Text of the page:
IL23R constitutively associates with Janus kinase (JK) 2 and also allows binding of Signal Transducer and Activator of Transcription (STAT) 3 in a ligand-dependent manner, whose phosphorylation and consequent dimerization trigger downstream expression of genes, such as IL-17 and IL-22 [16]. The rs10889677 SNP in IL23R possibly can cause overexpression of the receptor, driving differentiation of Th1 helper T cells toward a Th17 subpopulation, resulting in an increased release of IL-17 from these cells. This would subsequently lead to the release of other cytokines (e.g. TNF), causing chronic inflammation and cancer [18], [19]. The IL-23/IL-17 axis has diverse roles in tumorigenesis. On one hand, it may promote a proinflammatory environment which is associated with cancer risk. On the other hand, the IL-23/IL-17 pathway might also lead to tumor immune surveillance of elimination, equilibrium and escape [20].

Our previous study has suggested the association between IL-17 polymorphisms and risk of breast cancer [4]. This finding will be of importance to further understand the role of the IL-23/IL-17 axis in breast cancer and could help to develop better therapies. However, further replication studies in a large cohort would be needed to confirm the suggested association.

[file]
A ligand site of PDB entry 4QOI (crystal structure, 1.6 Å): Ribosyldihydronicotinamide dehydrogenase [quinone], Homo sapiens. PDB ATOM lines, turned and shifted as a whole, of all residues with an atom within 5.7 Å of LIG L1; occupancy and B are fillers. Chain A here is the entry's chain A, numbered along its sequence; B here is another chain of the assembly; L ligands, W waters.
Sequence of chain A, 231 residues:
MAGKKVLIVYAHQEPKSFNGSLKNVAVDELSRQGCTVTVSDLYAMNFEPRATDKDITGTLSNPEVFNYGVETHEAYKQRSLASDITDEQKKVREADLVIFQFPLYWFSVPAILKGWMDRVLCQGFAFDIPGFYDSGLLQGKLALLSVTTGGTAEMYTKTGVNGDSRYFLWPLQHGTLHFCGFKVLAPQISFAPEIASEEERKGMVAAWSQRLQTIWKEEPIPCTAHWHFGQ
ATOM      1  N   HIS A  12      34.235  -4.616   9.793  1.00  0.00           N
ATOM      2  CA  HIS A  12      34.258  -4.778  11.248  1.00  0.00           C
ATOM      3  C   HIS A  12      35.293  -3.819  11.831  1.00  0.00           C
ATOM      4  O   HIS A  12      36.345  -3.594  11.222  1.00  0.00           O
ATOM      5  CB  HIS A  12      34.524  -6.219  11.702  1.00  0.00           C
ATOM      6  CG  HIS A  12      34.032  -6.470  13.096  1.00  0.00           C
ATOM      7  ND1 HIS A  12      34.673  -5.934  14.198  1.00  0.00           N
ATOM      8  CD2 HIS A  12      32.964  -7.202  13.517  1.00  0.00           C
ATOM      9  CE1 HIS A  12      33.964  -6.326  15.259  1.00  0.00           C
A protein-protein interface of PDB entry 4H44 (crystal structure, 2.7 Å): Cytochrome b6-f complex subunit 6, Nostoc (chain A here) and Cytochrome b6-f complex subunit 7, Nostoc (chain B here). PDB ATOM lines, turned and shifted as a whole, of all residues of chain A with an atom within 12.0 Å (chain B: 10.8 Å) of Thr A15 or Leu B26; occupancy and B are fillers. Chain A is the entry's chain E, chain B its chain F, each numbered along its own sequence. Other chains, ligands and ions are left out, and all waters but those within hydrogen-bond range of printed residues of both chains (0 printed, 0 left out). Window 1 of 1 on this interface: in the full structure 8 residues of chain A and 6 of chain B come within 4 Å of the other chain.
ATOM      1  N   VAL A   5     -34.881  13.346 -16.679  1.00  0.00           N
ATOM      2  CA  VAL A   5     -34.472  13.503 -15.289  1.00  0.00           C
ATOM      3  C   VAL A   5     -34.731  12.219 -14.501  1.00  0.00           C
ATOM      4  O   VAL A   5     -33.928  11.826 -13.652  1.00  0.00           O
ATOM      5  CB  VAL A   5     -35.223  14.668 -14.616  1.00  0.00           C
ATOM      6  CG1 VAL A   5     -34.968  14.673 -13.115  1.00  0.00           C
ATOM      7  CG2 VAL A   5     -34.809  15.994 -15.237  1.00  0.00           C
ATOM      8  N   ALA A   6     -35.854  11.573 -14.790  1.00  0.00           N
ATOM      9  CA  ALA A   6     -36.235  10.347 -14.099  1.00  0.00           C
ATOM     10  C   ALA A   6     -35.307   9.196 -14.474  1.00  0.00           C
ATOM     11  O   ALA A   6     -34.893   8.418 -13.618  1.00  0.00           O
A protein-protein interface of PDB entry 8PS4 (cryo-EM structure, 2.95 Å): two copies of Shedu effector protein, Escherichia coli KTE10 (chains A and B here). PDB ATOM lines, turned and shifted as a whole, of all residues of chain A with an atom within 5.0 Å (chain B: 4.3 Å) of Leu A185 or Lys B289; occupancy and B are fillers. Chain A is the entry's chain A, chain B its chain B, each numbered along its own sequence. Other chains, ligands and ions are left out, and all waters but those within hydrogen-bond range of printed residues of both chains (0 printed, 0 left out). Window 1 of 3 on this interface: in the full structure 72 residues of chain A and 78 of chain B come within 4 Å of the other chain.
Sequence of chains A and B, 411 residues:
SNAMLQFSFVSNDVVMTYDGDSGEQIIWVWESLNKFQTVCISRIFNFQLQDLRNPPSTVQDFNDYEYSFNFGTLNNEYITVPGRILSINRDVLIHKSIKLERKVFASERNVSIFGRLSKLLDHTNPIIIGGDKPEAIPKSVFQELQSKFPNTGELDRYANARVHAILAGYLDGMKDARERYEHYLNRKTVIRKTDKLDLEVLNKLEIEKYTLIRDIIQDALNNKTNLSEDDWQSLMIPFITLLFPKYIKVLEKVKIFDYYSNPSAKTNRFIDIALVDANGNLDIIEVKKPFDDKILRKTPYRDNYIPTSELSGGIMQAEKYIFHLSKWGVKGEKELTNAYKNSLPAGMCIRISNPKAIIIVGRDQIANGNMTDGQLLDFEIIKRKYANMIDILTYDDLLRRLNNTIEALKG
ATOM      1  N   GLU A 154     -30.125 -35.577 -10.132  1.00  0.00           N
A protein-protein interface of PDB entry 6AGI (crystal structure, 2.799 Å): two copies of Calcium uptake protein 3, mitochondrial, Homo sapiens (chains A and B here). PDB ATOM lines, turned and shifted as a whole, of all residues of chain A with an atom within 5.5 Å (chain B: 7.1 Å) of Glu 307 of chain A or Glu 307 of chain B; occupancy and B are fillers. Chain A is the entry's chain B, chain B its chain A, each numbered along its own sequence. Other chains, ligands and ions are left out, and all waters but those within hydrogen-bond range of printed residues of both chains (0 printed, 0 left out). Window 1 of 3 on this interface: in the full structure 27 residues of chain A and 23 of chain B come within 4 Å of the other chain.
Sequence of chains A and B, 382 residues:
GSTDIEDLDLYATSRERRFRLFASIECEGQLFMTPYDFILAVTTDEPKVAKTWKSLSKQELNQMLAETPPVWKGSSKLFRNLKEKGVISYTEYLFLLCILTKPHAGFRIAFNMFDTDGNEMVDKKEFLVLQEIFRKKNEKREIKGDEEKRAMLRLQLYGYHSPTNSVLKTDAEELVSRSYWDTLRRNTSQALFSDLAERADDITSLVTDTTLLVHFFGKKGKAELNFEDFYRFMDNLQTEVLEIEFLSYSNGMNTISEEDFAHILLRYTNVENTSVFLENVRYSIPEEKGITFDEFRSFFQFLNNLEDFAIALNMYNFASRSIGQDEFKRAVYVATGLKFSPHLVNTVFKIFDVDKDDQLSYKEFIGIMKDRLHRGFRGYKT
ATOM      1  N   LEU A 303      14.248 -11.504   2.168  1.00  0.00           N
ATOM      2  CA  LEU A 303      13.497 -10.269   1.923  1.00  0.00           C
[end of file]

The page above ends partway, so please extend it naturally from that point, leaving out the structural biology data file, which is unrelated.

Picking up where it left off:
Materials and Methods

Subjects

Our study included 491 Chinese women with breast cancer but no family history of cancer and 502 healthy women. The sporadic breast cancer patients were selected from the Department of Breast Surgery (The Third Affiliated Hospital of Harbin Medical University, Heilongjiang Province) and ranged in age from 27 to 91 years old (mean age 49.5±10.3 years). The breast cancer patients were diagnosed based on surgical and pathological symptoms. The control group consisted of 502 age-matched healthy Han women (mean age 49.0±9.9 years) who were volunteers in the same district and had no history of tumors or inflammatory diseases. And imaging examinations were done for the volunteers to rule out breast cancer. Both the breast cancer group and the healthy control group were from the Heilongjiang Province of China and all of the blood samples were obtained from September 2008 to May 2009. The Ethics Committee of Harbin Medical University approved the study protocol, and written informed consent was obtained from all of the participating subjects. After providing informed consent, each participant was interviewed to collect detailed information on demographic characteristics (Table S1) and provided 5 ml venous blood.